Los Angeles County voters will decide this fall whether to tax marijuana businesses to help pay for housing and health services for the homeless.
The ballot measure, approved Tuesday by the Board of Supervisors, seeks to take a potentially significant new source of government revenues, from marijuana sales, and use it to address one of the region’s oldest and most intractable problems. L.A.’s homeless population has been rising in recent years, and the proposed pot tax is part of a larger effort by city and county officials to finally put significantly more money behind easing the problems.
The board’s 3-2 vote comes two weeks after the Los Angeles City Council agreed to place a $1.2-billion bond initiative on the November city ballot to build more housing for the homeless. The bond money could be used only for housing construction, not to provide services. Backers see both measures as a package and hope voters will approve both.
County analysts estimated that the measure, which would require a two-thirds majority vote to pass, would raise as much as $130 million a year to pay for mental health and substance abuse treatment, rental subsidies, emergency housing and other services intended to get and keep people off the streets.
But how much revenue the tax would generate depends largely on whether California voters legalize marijuana and whether large numbers of illegal sellers enter legal venues. County officials estimate that only about $13 million of the annual revenue would come from the medical marijuana industry.
If recreational marijuana is legalized at the state level, the county would not be able to begin collecting taxes on that industry until 2018. In the meantime, the county and cities will need to set up their own set of regulations on commercial marijuana businesses.
Spurred by the growing visibility of homeless encampments throughout the county, there has been much talk in local government about a unified approach to addressing the problem. The most recent count by the Los Angeles Housing Services Authority found about 47,000 people were homeless throughout the county.
The county budgeted $100 million this year to carry out an ambitious new homeless agenda, but it does not have a dedicated source of funds for ongoing efforts.
Advocates and people who are currently or formerly homeless urged the supervisors to place a funding measure on the ballot.
Destiny Vazquez, 16, said she spent two years homeless off and on as a child, but now lives with her grandmother and volunteers with an organization that helps the homeless.
“I am here as their voice, because I didn’t ask to be homeless either,” she said. Her mother, Nereida Vazquez, 39, who said she is now homeless again, accompanied her daughter to the meeting.
Tuesday’s vote comes after months of debate about the best way for L.A. County to raise more money for the homeless.
Initially, the board had hoped to pursue a “millionaire’s tax” on high-income earners. But the county does not have the legal authority to raise income taxes, so officials pushed for a change in state law that would have allowed them to go forward.
After that effort failed, Supervisor Mark Ridley-Thomas proposed placing a property tax on the ballot and then backed a quarter-cent sales tax. Both of those plans would have raised more money than the pot tax. Neither proposal was able to get the needed level of support on the board .
A number of advocates urged the board to consider the sales tax, which would raise the most money -- an estimated $355 million a year -- and could be implemented more quickly than a marijuana tax. But most said they would also support a marijuana tax.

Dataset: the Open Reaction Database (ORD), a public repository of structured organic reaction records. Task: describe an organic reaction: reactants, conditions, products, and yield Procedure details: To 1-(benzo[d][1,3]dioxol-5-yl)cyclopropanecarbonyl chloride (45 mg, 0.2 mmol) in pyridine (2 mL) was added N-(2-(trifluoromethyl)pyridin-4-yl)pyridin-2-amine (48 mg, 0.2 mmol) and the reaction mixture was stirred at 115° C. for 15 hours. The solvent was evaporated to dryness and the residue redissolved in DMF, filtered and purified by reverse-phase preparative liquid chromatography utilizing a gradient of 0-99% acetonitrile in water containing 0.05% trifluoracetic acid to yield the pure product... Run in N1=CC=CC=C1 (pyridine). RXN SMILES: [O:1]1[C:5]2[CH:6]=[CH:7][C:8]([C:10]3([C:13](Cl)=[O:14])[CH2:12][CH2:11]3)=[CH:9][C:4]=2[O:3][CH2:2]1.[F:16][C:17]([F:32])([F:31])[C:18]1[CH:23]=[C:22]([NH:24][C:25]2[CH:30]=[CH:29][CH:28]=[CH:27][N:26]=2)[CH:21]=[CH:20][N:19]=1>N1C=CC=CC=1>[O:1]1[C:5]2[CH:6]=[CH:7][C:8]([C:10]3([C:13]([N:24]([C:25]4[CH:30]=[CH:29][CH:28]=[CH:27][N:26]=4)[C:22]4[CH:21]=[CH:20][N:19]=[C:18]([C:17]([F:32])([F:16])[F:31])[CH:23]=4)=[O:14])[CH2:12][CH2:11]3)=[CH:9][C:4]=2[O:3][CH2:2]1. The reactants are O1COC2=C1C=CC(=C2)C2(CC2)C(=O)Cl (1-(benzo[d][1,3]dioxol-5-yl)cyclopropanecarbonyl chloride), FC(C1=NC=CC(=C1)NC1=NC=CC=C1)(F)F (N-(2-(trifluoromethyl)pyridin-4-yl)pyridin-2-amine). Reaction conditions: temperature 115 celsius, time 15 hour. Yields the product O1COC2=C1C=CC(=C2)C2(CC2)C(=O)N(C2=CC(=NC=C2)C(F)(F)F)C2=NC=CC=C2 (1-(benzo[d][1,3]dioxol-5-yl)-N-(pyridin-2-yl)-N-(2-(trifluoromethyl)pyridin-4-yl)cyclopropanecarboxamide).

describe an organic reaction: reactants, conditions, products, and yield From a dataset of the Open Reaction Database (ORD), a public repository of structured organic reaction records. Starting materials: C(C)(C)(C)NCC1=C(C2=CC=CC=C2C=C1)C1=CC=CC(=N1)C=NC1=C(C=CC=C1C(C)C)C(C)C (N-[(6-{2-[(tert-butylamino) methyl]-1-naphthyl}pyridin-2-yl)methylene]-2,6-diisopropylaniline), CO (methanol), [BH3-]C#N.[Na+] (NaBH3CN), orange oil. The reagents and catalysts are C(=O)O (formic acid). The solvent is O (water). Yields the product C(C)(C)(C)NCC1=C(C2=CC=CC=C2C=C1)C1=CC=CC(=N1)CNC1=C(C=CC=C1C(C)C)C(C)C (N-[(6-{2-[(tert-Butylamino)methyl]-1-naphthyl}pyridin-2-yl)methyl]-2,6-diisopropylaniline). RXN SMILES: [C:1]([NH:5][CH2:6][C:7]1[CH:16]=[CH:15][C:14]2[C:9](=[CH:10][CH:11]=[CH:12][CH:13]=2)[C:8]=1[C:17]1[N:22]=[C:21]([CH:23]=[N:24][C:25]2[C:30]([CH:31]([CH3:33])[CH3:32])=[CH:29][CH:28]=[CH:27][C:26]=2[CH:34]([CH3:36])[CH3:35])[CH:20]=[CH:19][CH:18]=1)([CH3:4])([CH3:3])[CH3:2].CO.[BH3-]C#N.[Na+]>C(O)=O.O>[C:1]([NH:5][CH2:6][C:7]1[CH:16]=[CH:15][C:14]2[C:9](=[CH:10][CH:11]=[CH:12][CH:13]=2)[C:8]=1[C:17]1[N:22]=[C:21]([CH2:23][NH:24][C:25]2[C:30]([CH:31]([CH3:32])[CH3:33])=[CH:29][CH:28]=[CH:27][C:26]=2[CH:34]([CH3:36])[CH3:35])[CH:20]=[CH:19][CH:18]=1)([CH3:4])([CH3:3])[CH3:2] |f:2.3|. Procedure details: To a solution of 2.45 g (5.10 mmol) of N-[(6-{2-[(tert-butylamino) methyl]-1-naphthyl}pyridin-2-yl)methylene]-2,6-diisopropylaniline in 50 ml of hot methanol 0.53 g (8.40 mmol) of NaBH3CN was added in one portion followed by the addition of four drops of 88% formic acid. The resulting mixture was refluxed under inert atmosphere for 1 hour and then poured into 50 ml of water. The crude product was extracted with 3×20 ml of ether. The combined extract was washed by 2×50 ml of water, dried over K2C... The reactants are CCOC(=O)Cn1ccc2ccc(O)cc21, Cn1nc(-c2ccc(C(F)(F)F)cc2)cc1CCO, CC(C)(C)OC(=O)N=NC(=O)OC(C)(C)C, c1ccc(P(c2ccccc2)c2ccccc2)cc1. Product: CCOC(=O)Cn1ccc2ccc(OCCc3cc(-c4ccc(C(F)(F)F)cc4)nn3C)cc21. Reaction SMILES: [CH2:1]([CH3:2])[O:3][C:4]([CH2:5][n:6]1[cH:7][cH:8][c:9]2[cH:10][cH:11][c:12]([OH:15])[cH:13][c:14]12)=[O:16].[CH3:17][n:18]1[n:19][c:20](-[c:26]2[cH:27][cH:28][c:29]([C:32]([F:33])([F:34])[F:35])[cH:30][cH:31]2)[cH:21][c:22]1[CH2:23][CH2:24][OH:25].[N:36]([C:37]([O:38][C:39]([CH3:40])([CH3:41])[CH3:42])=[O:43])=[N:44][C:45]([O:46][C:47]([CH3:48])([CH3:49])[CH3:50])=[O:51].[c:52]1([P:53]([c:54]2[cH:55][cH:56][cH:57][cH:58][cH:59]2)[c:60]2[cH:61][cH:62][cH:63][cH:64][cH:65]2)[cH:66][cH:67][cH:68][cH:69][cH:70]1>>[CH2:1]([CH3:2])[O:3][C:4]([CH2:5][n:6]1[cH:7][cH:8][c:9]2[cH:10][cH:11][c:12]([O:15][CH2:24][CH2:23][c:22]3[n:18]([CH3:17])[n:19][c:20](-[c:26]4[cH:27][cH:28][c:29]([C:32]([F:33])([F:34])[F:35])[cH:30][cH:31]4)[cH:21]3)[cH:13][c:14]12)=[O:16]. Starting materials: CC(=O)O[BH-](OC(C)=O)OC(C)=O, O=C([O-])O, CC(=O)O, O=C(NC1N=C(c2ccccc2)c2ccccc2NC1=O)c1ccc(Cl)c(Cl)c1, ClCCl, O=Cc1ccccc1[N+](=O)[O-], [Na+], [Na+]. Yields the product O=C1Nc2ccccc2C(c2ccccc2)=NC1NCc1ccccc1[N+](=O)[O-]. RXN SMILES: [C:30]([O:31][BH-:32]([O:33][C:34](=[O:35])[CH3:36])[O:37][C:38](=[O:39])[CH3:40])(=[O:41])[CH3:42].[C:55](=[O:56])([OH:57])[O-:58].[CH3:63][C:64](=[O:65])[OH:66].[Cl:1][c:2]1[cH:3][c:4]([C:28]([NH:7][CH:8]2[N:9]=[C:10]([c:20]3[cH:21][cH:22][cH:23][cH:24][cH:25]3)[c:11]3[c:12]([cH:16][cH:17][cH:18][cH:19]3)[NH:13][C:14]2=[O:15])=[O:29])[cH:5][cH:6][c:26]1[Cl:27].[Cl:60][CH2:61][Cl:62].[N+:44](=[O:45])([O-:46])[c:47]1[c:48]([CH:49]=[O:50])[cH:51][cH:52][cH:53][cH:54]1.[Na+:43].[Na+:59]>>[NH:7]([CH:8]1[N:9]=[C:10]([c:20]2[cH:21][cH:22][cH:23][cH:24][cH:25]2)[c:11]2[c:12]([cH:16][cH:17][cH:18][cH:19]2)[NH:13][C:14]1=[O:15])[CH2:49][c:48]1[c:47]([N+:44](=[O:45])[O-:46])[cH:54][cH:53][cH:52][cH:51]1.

“We know that we will not see another opportunity in terms of public attention on homelessness and voter turnout like we will in November,” said Katie Hill, executive director of the group People Assisting the Homeless.
Supervisors Sheila Kuehl, Hilda Solis and Don Knabe voted for the marijuana tax, with Michael D. Antonovich and Ridley-Thomas voting against.
Kuehl and Solis hailed the vote as a major step toward addressing the county’s homeless crisis. But Ridley-Thomas said that the county needed more time to look at the issues surrounding a marijuana tax and that he had not given up on the sales tax. Antonovich expressed concerns about the health and safety effects of legalizing marijuana.
Knabe said he is not a proponent of marijuana, but if California voters decide legalize it, “we ought to get a piece of the action, because it will help those that we need to help.”
Public health and law enforcement officials expressed concerns about whether high taxes on the legal marijuana industry would drive more consumers back to the black market. L.A. County Sheriff Jim McDonnell sent a letter that said the level of homelessness in the county is “dire,” but urged the board to look at measures other than marijuana.
Collecting from marijuana businesses, which typically run on cash, will also raise potential security issues for county tax collectors. Treasurer-Tax Collector Joseph Kelly said his office might hire armored cars to pick the money up.
The supervisors went into a closed-door meeting ahead of the discussion of marijuana and the homeless tax, which were not on the closed session agenda. Ridley-Thomas said the closed session was needed to talk about a “confidential attorney-client privileged communication” the board had received the night before. Kuehl and Solis argued that the issues could be discussed in public, but were voted down by the other three.
Kuehl said afterward that the supervisors had discussed the items that were on the closed session agenda, but also discussed a memo from county counsel on potential liability and federal law issues related to marijuana.
“To me, it could have easily been said in public,” she said, but added that she thought the topic was appropriate for closed session because it dealt with potential litigation.